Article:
Taxman cometh for the digital economy

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Since the financial crisis of 2008 and 2009, the tax authorities worldwide have had their work cut out for them, growing national coffers to fund the rebuilding of their economies.

This job has been made tougher by the explosion of the digital economy over the same period, as global tax rules were traditionally made for the bricks-and-mortar world.

Digitalisation has led to the emergence of new business models and increased cross-border flow of goods and services, while removing the need for a company to have a physical presence in a particular country to conduct business with its residents. These trends complicate the work of figuring out who should pay taxes, where and how much.

The problem has become so pressing that the Organisation for Economic Cooperation and Development (OECD) has several working groups studying the different ways that the world’s tax rules could and should be tweaked in the face of a growing digital economy.

TAXING THE SHARING ECONOMY

Perhaps nowhere is the conundrum more stark than in the sharing economy. Companies such as Uber and Airbnb do not need a physical presence or employees in a particular country before offering their services there.

Uber, a ride-sharing platform, manages its overseas operations in the Netherlands. So when someone in Singapore takes an Uber ride, Uber’s cut of about 20 per cent of the fare is sent to a network of Dutch offshore companies. No income is recorded here. After deducting operational expenses, that 20 per cent revenue is then sent to a Bermuda-registered offshore company that holds the licence to Uber’s intellectual property. The money is sent as royalty payment, which under Dutch law is not taxable.

A European Parliament report on tax challenges in the digital economy said that Airbnb has a similar tax structure which helps it pay very little in taxes in the United States and elsewhere. It said: “Airbnb takes a 13 per cent commission for each rental of spare rooms advertised on its website. As Airbnb uses the complex tax systems in Ireland and offshore tax havens like Jersey, it avoids paying taxes in the US or elsewhere.

“It manages to do so by assigning its software IP to a subsidiary in Jersey and shifting profits to the tax haven by royalty payments from its Irish unit.”

Ernst & Young Solutions’ tax services partner, Mr Chai Wai Fook, noted that these companies can rightly argue that they are compliant with existing tax rules.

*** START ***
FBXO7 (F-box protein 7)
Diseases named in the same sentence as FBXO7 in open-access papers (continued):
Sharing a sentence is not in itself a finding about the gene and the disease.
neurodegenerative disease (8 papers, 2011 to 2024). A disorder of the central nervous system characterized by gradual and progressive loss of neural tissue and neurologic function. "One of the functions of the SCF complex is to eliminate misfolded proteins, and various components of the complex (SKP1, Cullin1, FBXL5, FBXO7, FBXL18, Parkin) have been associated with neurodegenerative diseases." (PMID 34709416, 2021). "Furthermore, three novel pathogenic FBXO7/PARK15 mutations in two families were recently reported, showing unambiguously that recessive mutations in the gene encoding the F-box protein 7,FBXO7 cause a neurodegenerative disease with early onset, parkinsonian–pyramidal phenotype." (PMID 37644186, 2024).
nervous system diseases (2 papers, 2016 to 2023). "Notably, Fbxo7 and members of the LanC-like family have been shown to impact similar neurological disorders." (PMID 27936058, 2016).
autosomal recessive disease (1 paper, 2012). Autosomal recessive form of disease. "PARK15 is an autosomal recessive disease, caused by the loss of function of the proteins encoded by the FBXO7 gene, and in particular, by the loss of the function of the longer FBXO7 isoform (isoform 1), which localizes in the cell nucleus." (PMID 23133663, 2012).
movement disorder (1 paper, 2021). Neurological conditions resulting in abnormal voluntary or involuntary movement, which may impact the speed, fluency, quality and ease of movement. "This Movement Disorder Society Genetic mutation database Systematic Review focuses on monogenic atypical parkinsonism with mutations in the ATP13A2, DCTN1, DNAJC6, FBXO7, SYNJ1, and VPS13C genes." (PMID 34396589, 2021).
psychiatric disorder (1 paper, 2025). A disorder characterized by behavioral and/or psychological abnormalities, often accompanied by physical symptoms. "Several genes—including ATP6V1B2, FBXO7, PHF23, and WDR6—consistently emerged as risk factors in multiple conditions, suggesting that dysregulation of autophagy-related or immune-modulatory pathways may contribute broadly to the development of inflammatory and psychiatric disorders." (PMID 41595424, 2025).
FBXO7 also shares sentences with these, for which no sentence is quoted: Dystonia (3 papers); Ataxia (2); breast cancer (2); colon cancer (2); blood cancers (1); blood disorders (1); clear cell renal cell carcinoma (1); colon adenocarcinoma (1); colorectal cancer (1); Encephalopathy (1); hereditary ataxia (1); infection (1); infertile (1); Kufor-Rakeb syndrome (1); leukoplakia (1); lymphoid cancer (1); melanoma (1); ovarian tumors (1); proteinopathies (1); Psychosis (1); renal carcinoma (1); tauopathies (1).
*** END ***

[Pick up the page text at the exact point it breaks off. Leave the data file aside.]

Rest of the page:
“The current tax rules have not kept pace with the rapid developments in technology and the digital economy.”

Take ride-sharing apps platforms for example. The real economic activity being conducted is by the drivers who are bringing in the revenue, so getting the drivers to pay income tax is one part of the equation.

The Inland Revenue Authority of Singapore (Iras) is certainly looking closely at this – a Sunday Times report earlier this month reported that Iras had approached two ride-hailing firms, Uber and Grab, to work out an arrangement for their drivers to file tax returns automatically to ensure they are not under-declared.

But the more difficult part is the fact that ride-sharing platforms also take a cut from these drivers, but that particular activity is not covered by the tax rules.

The OECD is working on these questions, and Mr Chai is hopeful that it will come up with guidelines that will not only deliver a fair and equitable basis of taxation, but also provide certainty to businesses while embracing the disruption that technology would bring.

TAXING THE DATA COMPANIES

Another business model that has taken on a grand scale in the digital economy is the monetisation of personal data.

As the European Parliament report noted, the value generated by using personal data in online digital giants such as Google and Facebook is hugely profitable.

These two companies capture data on their users to better target ads at them. As a result, Facebook has 16 per cent of all global digital ad revenue, while Google has 33 per cent.

However, it is a challenge to calculate the value created and therefore how much to tax these firms in each country where their websites are accessible – how do you attribute value to data created by users free of charge?

It also does not help that Google, Facebook and the like also have complex tax structures, much like the ones Airbnb and Uber have.

Some countries have begun coming up with solutions. Last year, India introduced an equalisation levy on online advertising revenue by non-resident e-commerce companies earned in India.